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Main Distribution Frame MDFU-E (Optional)
6) Repeat steps 1 through 6 if you want to install an expansion box.
Related Topics
6.4 Main Distribution Frame MDFU-E (Optional)
For a standalone installation of the OpenScape Business X8 communication
system, the telephones, trunks, etc., can be connected via the external main
distribution frame MDFU-E.
The MDFU-E (Main Distribution Frame Universal Enhanced) provides 21 slots for
splitting and jumper strips.
Dimensions:
•
Height: 669.0 mm (3.36 in)
•
Width = 328.8 mm
•
Depth = 125.4 mm
Figure: Main Distribution Frame MDFU-E
1
2
3
21 Slots for splitting and jumper strips
Jumpering duct
4
5
6
20
21
PFT4
(optional)
Communication
System
Line
Network
NOTICE: If you are using a main distribution frame from another
manufacturer instead of the MDFU-E, make sure that you observe
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and follow the manufacturer's instructions for mounting and
ground protection.
Figure: Splitting and Jumper Strip - Numbering of Connectors
Splitting strip (16 twin wires), numbering
1
2
3
4
5
6
7
8
9
10
11
12
13
14
15
16
Jumper strip (25 twin wires), numbering
1
3
5
7
9
11
13
15
17
19
21
23
25
Related Topics
6.4.1 How to Mount the Main Distribution Frame MDFU-E to a Wall
Prerequisites
•
A strong wall with enough space for the installation of the main distribution
MDFU-E exists.
Step by Step
1) Attach the enclosed drilling template at the desired location.
2) Drill the holes.
3) Insert the wall anchors into the drill holes and screw in the screws, leaving
approx. 5 mm projecting.
4) Remove the housing cover of the MDFU-E.
5) Hang the MDFU-E on the mounting brackets and align it.
6) Tighten the screws.
Related Topics
6.5 Patch Panels (Optional)
For a 19’’ rack-mount installation of the OpenScape Business X8 communication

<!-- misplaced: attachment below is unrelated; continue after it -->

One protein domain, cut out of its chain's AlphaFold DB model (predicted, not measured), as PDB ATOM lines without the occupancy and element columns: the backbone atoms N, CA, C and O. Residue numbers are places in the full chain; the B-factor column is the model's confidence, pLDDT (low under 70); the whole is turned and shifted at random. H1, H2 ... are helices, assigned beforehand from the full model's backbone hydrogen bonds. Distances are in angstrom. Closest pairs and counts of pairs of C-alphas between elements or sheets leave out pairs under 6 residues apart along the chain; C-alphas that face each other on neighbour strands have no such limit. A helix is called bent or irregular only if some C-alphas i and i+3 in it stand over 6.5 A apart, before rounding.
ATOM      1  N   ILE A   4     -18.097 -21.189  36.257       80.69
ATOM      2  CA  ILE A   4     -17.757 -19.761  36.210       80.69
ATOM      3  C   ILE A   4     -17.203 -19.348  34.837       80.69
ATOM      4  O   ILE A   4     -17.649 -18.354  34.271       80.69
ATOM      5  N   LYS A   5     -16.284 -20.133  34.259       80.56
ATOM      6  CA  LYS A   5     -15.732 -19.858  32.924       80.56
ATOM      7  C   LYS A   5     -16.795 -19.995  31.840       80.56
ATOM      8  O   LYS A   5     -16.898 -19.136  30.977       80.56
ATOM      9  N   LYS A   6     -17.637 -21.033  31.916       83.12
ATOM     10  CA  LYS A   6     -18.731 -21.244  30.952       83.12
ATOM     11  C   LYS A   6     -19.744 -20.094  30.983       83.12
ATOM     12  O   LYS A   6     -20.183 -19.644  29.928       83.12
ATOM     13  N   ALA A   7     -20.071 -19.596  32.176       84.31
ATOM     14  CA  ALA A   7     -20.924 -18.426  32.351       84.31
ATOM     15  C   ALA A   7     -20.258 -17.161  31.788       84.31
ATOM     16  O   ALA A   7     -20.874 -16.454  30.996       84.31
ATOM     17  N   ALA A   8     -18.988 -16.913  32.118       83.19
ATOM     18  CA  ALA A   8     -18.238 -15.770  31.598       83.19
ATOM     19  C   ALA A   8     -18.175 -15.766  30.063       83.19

system, the telephones, trunks, etc., can be connected via the external patch
panel.
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Patch Panel S30807-K6143-X
Figure: Patch Panel S30807-K6143-X
X5
X12
1
8
X9
X10
X13
X14
X15
F1 F4 F6 F8
X1
X11
PFT1
F2 F3 F5 F7
1 3 5 7 9 11 13 15
2 4 6 8 10 12 14 16
17 19 21 23 25 27 29 31
18 20 22 24 26 28 30 32
33 35 37 39 41 43 45 47
34 36 38 40 42 44 46 48
Main Features
•
Two SIVAPAC connectors (X1, X5) for connection to the backplane of the
communication system via CABLUs (prefabricated cabling units)
Using jumper wire, bridges must be inserted between the terminal strips X12
and X14 and between the terminal strips X13 and X15. The contact between
the SIVAPAC connector X5 and the first eight RJ45 jacks is only set up when
wire bridges are present.
When jumpering telephones, trunks, etc. directly to the terminal strips X12
and X13, no wire bridges are needed.
•
48 RJ45 jacks (1 to 48) for the connection of telephones, trunks, etc.
Table: Patch Panel S30807-K6143-X - Assignment of the RJ45 Jacks
Pin
Signal
4
a
5
b
The RJ45 jacks each have two wires.
•
Eight slots for surge arresters (ÜSAGs) (F1 to F8)
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NOTICE: Fire hazard due to surge voltage
In the case of line lengths exceeding 500 m and where the lines
exit the building, analog and digital subscriber line modules must
be protected by external lightning protection.
Lightning protection of this kind is known as additional primary
protection. The additional primary protection is guaranteed by
installing ÜSAGs (surge arresters, gas filled) in the patch panel.
INFO: X9, X10, X11 and PFT1 are not be used with OpenScape
Business.
The following figure shows the use of the 48 RJ45 jacks depending on the number
of interfaces of the connected peripheral boards.
Figure: Patch Panel S30807-K6143-X – Usage of the 48 RJ45 Jacks
Board with 16 ports
1 3 5 7 9 11 13 15
2 4 6 8 10 12 14 16
Board with 24 ports
1 3 5 7 9 11 13 15
2 4 6 8 10 12 14 16
Board with 16 ports
1 3 5 7 9 11 13 15
2 4 6 8 10 12 14 16
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Board with 16 ports
25 27 29 31
26 28 30 32
33 35 37 39
34 36 38 40
Board with 16 ports
17 19 21 23 25 27 29 31
18 20 22 24 26 28 30 32
33 35 37 39
34 36 38 40
Board with 24 ports
25 27 29 31
26 28 30 32
33 35 37 39 41 43 45 47
34 36 38 40 42 44 46 48
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Patch Panels (Optional)